There are federally funded employees, and there are multiple revenue streams and grants that flow from Washington. Each has a different funding level, a different time line. Some dollars are drying up now. Others may fund salaries and operations until the end of this month if Congress can end the shutdown.
“We have to look at which streams affect which people and which positions ... and how much time we have, given the available funds,” said Julie Rabinowitz, spokeswoman in the Department of Labor. “It’s a rolling kind of schedule.”
The stakes are especially high in her department, which is 97 percent federally funded, including the salaries of most of the 500 employees.
The LePage administration said there are nearly 2,000 federally funded employees in the DHHS, the oversight agency for the Disability Determination Office.
The situation is confusing even the workers. Rabinowitz said that when news broke late Monday that the Winthrop office was closing temporarily, the DHHS got calls from other state employees who wondered if they had been furloughed.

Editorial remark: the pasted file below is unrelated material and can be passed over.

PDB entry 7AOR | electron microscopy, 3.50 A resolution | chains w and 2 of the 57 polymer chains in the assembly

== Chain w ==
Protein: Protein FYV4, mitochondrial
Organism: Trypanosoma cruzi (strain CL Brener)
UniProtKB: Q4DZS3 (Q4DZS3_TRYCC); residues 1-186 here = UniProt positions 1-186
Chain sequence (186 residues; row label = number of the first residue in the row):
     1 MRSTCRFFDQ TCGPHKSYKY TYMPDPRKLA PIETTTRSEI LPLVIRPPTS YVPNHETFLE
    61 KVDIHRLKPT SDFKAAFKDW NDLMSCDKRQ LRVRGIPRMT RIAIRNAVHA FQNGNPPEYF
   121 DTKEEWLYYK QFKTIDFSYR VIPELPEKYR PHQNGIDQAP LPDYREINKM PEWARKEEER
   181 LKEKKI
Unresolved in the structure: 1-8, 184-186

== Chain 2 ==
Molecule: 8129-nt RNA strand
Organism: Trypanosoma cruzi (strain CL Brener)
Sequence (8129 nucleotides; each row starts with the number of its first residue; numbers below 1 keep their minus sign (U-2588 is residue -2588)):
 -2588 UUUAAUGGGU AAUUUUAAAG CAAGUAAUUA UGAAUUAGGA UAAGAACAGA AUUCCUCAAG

“They thought they couldn’t go into work,” Rabinowitz said.
In the Department of Labor, the potential for furloughs and its uncertain duration weighs heavily on employees, Rabinowitz said.
“It’s one thing if you know you just need to stretch your dollar one week or two weeks, but if you have to stretch your dollar to cover four or five weeks, that’s a different situation,” she said.
That’s the situation for Upton-Sukeforth. She was too busy last week to think about getting laid off. Claims in the disability office are voluminous, she said, and there’s little time to think about anything but adjudicating claims.
“If you don’t have cases done, you have people calling, asking about the status of their case,” she said.
And the cases are piling up with the office closed. “The work doesn’t stop just because we’re not there,” Upton-Sukeforth said.